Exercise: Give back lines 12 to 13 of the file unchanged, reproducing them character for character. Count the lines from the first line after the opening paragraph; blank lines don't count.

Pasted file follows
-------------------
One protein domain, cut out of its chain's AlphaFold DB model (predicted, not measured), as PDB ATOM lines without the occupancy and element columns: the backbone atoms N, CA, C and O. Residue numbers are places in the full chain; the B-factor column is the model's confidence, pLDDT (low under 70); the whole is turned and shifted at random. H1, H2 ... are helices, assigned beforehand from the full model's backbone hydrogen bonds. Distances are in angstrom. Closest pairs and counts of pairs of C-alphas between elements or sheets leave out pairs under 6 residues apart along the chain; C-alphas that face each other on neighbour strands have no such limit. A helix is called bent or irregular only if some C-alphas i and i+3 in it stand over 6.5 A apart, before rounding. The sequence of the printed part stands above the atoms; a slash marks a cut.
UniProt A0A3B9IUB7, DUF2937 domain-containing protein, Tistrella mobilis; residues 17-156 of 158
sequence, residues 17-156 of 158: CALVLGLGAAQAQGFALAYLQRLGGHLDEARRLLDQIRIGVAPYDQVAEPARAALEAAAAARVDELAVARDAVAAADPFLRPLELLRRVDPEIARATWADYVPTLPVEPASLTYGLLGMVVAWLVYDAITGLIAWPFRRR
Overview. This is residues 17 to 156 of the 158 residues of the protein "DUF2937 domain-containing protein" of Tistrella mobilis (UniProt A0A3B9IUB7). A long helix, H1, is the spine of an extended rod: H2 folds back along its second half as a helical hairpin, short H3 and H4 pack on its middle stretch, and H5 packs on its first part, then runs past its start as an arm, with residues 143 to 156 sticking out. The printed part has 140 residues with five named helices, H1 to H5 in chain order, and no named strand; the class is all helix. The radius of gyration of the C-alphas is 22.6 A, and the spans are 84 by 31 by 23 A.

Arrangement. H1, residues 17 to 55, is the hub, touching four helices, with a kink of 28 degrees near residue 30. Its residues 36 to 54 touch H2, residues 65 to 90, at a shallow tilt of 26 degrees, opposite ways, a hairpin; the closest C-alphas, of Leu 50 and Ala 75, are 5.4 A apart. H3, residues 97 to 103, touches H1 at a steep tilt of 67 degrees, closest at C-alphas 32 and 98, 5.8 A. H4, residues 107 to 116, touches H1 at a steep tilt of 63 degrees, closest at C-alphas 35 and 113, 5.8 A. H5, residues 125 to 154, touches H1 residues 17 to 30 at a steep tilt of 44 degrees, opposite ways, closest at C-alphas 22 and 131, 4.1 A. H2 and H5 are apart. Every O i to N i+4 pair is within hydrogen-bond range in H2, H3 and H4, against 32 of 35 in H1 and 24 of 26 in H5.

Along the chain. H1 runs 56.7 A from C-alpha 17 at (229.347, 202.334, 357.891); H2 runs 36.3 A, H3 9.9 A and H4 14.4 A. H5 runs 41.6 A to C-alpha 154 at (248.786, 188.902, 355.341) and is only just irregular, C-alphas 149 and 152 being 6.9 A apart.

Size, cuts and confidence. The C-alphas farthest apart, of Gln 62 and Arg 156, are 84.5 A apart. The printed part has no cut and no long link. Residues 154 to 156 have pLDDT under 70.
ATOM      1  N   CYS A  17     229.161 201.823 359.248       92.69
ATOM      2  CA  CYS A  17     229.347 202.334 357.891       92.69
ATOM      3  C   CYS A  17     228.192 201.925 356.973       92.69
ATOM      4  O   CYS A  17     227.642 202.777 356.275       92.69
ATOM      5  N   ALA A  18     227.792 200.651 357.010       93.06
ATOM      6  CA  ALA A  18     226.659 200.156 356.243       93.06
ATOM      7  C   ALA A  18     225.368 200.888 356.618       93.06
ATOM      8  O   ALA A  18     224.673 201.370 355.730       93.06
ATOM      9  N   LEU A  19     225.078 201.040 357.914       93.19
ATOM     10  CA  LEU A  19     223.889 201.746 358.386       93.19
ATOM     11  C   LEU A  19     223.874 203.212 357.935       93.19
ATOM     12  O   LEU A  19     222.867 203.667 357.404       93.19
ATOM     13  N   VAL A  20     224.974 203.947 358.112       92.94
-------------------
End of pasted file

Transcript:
ATOM      6  CA  ALA A  18     226.659 200.156 356.243       93.06
ATOM      7  C   ALA A  18     225.368 200.888 356.618       93.06